Library of the Future is a CD-ROM released by World Library, Inc. In its first edition it contained 450 complete works of fiction, philosophy, theology, politics, theatre, and science from 50 authors. The second edition more than doubles these numbers. The retrieval software features proximity searching with wildcards and Boolean operators. Filters are allowed by place (country, region), time (century, era, year), and category (discipline, genre). Irizarry provides a thorough description of these facilities, and the improvements available in the second edition. Most notably, screens may be saved, documents printed, configurations stored, and works compared on a split screen.
Issues of inclusion and canonization are immediately raised by such an encyclopedic work. Though hyperbooks may, in theory, work against hierarchies and notions of authorial authority, in practice the problem is exacerbated. Here we have a new medium, accessible only to those with a high level of technical knowledge and extensive resources. Authoring a CD-ROM requires more specialized knowledge in more areas than writing a book.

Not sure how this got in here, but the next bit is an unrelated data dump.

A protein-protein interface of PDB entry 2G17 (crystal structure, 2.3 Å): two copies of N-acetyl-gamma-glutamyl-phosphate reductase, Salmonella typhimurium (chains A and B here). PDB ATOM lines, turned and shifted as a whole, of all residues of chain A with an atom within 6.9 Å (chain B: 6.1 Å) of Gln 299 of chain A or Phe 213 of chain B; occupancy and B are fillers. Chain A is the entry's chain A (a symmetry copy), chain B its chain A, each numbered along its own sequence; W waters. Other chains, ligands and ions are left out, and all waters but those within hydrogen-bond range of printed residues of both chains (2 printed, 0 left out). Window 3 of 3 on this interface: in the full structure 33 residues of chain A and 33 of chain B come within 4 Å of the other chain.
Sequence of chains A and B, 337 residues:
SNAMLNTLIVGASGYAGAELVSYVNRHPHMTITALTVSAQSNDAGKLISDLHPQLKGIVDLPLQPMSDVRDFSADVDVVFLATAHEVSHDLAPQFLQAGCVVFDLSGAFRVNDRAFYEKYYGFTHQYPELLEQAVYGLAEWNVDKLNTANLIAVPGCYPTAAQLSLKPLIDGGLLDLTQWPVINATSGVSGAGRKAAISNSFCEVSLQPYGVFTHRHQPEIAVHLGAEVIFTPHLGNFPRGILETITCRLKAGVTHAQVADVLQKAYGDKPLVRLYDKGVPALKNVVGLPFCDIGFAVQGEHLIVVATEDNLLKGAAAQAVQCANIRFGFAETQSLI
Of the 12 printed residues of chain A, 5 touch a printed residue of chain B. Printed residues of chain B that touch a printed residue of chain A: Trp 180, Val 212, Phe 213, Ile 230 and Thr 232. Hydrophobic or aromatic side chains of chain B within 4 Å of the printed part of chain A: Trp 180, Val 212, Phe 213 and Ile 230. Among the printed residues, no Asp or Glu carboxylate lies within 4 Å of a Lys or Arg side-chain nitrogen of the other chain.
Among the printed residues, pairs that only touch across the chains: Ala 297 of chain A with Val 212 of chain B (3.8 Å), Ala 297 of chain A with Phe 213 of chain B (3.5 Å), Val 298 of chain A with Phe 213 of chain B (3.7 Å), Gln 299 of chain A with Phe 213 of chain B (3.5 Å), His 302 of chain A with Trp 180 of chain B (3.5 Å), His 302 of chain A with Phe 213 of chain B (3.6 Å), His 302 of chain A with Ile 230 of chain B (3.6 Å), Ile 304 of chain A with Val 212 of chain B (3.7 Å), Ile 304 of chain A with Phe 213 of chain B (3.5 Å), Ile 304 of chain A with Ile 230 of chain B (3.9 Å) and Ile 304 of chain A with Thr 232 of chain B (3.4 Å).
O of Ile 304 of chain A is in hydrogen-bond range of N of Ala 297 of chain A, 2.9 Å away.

What criteria were used for the selection of works in this prophetically named Library of the Future? Irizarry puts forward two possibilities: the works' availability as electronic text, and the fact that they have "indisputably been part of an established academic curricula for years" (68). Of course, only works out of copyright have been included. Here, then, we have a familiar triumvirate of criteria: technological, academic, economic.
It is not surprising to learn that of the 200,000 pages of writing in the first edition, not one was written by a woman. This criminal neglect was somewhat remedied in the subsequent release; now, nine per cent of the authors are female.